Until recently, at low speeds, the most significant noise emitted from a car was the noise from the internal combustion engine (ICE). This noise would often mask other noises. With the increase in hybrid and electric vehicles, those other noises are becoming more noticeable. Engineers now need to focus on improving the squeak and rattle performance of internal parts and components, for example in a seat frame. We can support this with 3-axis testing to simulate road input to systems inside a vehicle and locate where squeaks and rattles are coming from to pinpoint areas for improvement.
In the semi-anechoic chamber, we can carry out sound power analysis. House-hold appliances need to meet legislative sound power levels. In addition to this, customers of modern, high-end appliances expect products that are quiet and can be used with as little disturbance as possible. The sound power analysis test provides a sound energy value for the appliance independent of the environment or the distance from the source. With this test we can confirm if any changes to the appliance would give a reduction in sound power. This can be supported by further auxiliary NVH tests to determine what changes should be made. With this test data you can compare your product directly with others and give your product the NVH edge.
With the transition to hybrid and electric vehicles, ICE engine noise that we expect and have come to accept, has been replaced with tonal motor whine. With our electric motor testing facilities and equipment, we can test motors under normal operating conditions which can identify frequency response and order content where whine becomes present. With this test data we can make changes to the motor such as using a tolerance ring to mount the stator to change the NVH properties. We can then re-test the motor to confirm the reduction in whine.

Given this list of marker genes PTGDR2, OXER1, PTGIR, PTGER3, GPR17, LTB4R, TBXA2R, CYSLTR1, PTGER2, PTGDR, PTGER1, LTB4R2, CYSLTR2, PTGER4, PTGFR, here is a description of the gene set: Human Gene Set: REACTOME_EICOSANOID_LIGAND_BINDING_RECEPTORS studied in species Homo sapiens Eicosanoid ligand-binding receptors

Bearings are a possible source of self-generated and transmitted noise in systems. This could be caused by a number of reasons: system tolerances, wear, thermal expansion of dissimilar materials and transmissibility across the bearing joint. By carrying out a 3-axis shaker test on a bearing mounted with and without a tolerance ring we were able to prove the NVH improvement potential achieved by using a tolerance ring.
The components manufactured by Saint-Gobain, such as NORGLIDE® Bearings, RENCOL® Tolerance Rings and SPRINGLIDE™ Spring Energised Bearings have an important role in reducing squeak, rattle and whine in systems. Additionally, Pritex, a Saint-Gobain sound pack supplier has the ability to test the performance of treatments in entire assemblies. This enables us to support component and vehicle development to achieve NVH targets.
All of our tests can help you improve the sound level and quality of your system. The results will identify areas for improvement or where products can be replaced to reach the sound results you need from your system; helping you to achieve sound performance standards, customer expectations or both.
Here at Saint-Gobain we are proud of our heritage in innovation and creativity. The semi - anechoic chamber in Bristol allows us to continue that tradition with a testing facility that is readily available and dedicated to innovation and development of new and improved products.
Within our team we have a dedicated NVH expert who can provide advice and recommendations on your individual products and systems. Developing solutions with Saint-Gobain opens doors to our testing capabilities and experts helping you hit NVH targets and improve the NVH experience for your customers.
To make an enquiry, or for more information on how our chamber could be of assistance; to enquire about hiring the chamber or vehicle sealing, please Contact Us.